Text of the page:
HP is making a major push for the mobile market, the company has revealed in an exclusive interview with vnunet.com.
David Wright, vice president of HP's Personal Systems Group, explained that the company would be launching mobile products and services in the coming months that will strengthen its mobile offerings. These include 10 newly developed laptops for the enterprise market.
Wright also promised a GPS-enabled iPaq, and partnerships with mobile companies including Nokia.
"HP isn't just about the PC element; we can cover the front and back end as well," he said. "Mobility is happening now. In the past, security worries and other factors have slowed uptake but these are no longer holding things back."
Of the 10 new laptops, seven are for the UK market. They are built around Intel's Sonoma platform and are the first to be designed by the company since its integration with Compaq was completed back in 2001.
By the third quarter of this year all HP laptops will be based on the Sonoma chipset, which is the successor to Intel's popular Centrino platform.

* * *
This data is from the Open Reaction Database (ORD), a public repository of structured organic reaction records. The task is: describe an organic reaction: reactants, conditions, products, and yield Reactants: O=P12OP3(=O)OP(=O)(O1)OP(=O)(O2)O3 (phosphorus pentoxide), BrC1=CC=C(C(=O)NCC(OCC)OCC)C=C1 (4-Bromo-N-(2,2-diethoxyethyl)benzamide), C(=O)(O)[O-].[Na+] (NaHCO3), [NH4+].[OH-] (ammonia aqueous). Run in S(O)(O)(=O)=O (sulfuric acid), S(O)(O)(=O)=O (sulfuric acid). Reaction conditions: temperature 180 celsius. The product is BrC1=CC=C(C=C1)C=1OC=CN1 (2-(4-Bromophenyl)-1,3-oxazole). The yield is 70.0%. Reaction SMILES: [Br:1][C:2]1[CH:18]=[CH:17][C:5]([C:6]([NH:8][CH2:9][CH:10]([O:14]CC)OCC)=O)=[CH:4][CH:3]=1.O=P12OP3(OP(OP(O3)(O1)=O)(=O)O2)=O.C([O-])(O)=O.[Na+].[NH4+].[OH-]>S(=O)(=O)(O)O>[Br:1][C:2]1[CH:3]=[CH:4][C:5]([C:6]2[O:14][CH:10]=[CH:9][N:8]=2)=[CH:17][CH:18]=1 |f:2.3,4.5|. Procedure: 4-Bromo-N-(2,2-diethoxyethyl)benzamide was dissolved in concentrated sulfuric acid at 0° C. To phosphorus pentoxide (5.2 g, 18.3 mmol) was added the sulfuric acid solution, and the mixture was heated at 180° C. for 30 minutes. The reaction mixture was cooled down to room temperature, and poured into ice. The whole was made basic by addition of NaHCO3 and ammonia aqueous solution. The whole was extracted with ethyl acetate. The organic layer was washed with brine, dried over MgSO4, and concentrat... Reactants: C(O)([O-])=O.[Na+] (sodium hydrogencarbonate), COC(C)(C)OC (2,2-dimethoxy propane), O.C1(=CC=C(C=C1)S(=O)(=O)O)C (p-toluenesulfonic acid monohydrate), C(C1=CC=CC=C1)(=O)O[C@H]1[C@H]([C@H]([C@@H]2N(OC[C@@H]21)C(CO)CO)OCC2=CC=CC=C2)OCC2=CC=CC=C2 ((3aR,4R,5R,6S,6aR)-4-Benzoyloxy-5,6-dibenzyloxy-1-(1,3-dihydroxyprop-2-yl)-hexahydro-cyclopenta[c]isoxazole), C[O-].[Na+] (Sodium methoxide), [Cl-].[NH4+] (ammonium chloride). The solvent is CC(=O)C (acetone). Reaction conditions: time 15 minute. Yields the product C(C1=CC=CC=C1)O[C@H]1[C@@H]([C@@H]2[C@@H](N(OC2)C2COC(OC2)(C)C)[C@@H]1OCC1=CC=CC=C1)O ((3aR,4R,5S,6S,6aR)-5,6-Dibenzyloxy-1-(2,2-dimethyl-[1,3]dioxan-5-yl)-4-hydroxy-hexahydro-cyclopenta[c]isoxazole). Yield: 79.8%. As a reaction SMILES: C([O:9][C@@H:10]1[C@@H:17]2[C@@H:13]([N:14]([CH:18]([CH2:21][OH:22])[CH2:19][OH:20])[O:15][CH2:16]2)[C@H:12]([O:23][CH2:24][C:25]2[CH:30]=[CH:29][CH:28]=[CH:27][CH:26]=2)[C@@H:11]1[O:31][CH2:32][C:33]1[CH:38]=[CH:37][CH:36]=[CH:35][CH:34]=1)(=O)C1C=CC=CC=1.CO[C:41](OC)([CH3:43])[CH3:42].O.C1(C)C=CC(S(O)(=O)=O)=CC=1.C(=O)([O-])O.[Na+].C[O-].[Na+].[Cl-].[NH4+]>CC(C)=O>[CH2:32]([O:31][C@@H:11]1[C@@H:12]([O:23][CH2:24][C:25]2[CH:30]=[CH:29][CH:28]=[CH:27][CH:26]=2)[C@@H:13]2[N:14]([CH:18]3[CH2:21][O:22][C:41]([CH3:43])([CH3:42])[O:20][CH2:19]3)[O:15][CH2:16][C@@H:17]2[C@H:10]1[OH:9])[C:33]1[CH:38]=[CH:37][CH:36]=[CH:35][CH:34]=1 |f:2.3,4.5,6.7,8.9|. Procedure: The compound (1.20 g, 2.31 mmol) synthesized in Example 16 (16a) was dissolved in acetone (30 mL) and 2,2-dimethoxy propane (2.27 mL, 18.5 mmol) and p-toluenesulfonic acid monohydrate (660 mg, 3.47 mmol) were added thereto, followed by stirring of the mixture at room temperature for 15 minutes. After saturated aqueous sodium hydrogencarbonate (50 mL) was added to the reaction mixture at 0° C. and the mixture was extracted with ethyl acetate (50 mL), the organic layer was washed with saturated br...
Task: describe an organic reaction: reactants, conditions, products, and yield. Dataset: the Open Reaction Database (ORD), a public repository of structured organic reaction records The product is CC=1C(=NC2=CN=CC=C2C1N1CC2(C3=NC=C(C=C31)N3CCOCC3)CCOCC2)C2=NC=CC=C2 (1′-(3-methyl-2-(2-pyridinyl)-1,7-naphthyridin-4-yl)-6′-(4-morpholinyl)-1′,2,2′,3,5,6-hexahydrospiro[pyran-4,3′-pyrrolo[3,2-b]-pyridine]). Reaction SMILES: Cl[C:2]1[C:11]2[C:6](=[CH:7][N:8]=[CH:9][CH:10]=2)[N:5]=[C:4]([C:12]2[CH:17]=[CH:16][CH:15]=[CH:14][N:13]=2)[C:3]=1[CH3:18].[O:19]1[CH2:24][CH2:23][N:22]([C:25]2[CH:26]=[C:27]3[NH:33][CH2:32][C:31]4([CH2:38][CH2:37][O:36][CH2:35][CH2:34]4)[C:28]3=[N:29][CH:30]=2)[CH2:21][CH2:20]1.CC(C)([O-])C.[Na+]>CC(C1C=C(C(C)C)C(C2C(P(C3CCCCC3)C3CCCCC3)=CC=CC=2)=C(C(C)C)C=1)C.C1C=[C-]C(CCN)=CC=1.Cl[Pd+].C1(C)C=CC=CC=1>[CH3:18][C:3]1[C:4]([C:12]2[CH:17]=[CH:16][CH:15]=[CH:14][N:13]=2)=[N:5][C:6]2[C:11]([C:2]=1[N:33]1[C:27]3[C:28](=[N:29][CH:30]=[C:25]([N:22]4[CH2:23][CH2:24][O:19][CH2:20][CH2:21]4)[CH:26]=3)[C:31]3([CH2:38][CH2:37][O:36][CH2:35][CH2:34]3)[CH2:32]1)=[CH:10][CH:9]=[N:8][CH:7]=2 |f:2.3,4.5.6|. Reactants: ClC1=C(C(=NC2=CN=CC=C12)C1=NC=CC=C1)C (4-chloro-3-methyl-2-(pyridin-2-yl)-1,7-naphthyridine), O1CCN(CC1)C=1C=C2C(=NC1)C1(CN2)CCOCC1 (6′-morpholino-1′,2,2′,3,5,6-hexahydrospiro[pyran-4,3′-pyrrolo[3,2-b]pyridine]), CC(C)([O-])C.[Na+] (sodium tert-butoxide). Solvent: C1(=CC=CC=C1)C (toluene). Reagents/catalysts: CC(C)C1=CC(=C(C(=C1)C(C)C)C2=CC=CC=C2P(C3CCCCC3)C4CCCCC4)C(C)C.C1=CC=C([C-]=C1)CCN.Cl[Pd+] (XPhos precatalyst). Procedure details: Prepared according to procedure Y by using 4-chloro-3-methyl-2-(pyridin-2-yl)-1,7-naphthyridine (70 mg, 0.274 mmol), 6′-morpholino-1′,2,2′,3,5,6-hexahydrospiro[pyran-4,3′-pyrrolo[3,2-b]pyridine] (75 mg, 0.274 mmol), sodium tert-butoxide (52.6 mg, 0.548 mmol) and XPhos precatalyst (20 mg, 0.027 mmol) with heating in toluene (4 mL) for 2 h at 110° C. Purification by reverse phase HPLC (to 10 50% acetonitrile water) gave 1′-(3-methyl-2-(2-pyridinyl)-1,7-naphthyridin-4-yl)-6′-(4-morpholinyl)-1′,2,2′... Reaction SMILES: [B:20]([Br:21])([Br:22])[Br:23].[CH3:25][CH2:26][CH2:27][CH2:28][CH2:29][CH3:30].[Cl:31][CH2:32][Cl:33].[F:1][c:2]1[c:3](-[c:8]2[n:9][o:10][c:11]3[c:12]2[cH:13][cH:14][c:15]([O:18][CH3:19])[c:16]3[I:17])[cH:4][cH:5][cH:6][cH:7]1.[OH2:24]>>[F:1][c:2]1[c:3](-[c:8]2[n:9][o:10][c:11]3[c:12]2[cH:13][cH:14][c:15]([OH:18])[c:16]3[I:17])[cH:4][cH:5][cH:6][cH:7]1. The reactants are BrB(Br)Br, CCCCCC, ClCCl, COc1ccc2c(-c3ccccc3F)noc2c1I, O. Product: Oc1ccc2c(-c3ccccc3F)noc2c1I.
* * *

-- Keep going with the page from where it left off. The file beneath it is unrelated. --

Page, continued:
Common features through the range include shock resistant hard drives, partitioned back-up areas for data recovery, and an add-on battery that fits every model and allows more than four hours of extra life.
The units will also ship with light sensors built into the fascia that raise and lower the screen brightness to suit ambient conditions.
"We're the first ones to have this," said Wright. "Other manufacturers use function keys to adjust brightness, as do we, but the automatic system should add more battery life without the user needing to think about it."
UK companies will be unable to buy HP's tc4200 tablet PC, due out in the US in April. Wright explained that, while certain global customers in Europe could make special orders, low demand meant that HP's existing tablet, the tc1100, will be the company's only European model until the second half of 2006.
HP said it will unveil the iPaq Messenger at the 3GSM World Congress later this month, which will integrate Edge mobile data technology and a GPS navigation system into an iPaq body. The device will also have a built-in keyboard and will be integrated with Microsoft Outlook and Exchange.
Finally HP will be forming alliances to integrate its products with those of other vendors. The GPS maps for the iPaq come from TomTom, the back-up system comes in part from Altiris, and a 60-day version of Norton antivirus in bundled with all models.
A deal with Nokia will see the two companies researching form automation. The plan is to adapt paper forms for cross-platform mobile use for markets like healthcare or finance.
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